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Medicare clients sue state over computer flub

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Beth Winegarner
Examiner Staff Writer
February 27, 2007

A computer glitch caused the California Department of Health Services to stop reimbursing thousands of Californians for their Medicare premiums, according to a class-action lawsuit filed in San Francisco Superior Court on Monday.

The lawsuit, which represents clients in San Francisco and San Mateo counties along with 16 other counties in California, alleges that after DHS began using the CalWIN computer system to manage its Medicare rolls, thousands of low-income clients were accidentally dropped.

When that happened, clients stopped receiving medical-care reimbursements without any notice, according to Melissa Rodgers, directing attorney for the Legal Aid Society of San Mateo County, who filed the lawsuit.

For example, when San Mateo County began using CalWIN in October 2005, clients such as Juan Ledezma were dropped. Ledezma didn’t realize the problem until March 2006, when he received a $786 bill from Medicare; he is on a fixed income of $830 per month.

“The old system was set up to keep people on unless they were no longer eligible [for reimbursements], in which case they were notified,” Rodgers said. “The new one was designed to cut people off unless they went in manually to prevent it, even if they were continually eligible.”

The California Department of Health Services became aware of the glitch shortly after clients began receiving unexpected Medicare bills, according to department spokesman Michael Bowman.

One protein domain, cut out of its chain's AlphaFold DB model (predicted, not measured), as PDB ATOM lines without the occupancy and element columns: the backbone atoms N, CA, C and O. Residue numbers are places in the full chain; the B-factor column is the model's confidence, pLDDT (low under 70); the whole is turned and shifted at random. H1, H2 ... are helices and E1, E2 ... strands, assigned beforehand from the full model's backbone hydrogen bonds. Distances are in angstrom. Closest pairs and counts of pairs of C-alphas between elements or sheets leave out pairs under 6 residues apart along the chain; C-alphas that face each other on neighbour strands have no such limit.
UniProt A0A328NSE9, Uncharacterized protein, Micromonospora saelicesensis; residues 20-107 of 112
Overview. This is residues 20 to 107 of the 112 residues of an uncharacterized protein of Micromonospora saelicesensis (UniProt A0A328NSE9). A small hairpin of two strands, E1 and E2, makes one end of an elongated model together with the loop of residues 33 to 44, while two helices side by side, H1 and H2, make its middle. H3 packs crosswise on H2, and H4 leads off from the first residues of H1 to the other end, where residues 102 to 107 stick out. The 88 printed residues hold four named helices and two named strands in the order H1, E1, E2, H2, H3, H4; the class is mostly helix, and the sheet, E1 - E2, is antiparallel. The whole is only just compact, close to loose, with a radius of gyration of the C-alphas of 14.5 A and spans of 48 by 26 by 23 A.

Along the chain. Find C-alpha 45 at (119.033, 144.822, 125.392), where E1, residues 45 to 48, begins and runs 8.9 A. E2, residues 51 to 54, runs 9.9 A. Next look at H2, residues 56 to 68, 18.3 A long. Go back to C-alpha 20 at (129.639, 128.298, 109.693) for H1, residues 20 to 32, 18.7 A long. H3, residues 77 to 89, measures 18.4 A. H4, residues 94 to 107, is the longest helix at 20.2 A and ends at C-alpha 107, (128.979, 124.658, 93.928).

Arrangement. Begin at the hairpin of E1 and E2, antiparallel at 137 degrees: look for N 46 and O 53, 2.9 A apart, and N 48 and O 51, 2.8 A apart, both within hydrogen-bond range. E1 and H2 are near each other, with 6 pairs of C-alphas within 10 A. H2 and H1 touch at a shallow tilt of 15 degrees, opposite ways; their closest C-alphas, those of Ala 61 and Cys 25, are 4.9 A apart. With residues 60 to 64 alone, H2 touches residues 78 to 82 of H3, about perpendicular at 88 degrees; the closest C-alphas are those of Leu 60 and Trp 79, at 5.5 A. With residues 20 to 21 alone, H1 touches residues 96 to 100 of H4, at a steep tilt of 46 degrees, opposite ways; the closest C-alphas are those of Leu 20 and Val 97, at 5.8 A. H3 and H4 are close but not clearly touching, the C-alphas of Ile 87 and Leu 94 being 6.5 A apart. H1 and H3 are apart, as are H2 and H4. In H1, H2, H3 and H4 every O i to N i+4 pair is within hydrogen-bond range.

DHS has already ordered the counties to correct their automated systems, and has provided the Centers for Medicare Services with the names of clients who were accidentally discontinued so their premiums can be repaid, Bowman said.

The Health Plan of San Mateo was able to get roughly 100 of its clients re-enrolled in the reimbursement program by working cooperatively with the San Mateo County Human Services Agency, said Health Plan’s Carolyn Thon. The plan covered members who were dropped by Medicare in the interim.

“It took us awhile to realize the connection” between the CalWIN rollout and clients losing their coverage, Thon said. “Once we recognized what happened, we were able to resolve our members really quickly.”

In the suit, clients are seeking reimbursement for their medical bills as well as an assured fix for the glitch that disenrolled them, according to Rodgers. Although DHS is asking counties to fix the problem, it’s unclear whether the responsibility lies with individual counties or the DHS, according to Bowman.

No court date has been set in the legal proceedings.

This article originally appeared in the San Francisco Examiner.

Written by Beth Winegarner

February 27, 2007 at 10:43 PM

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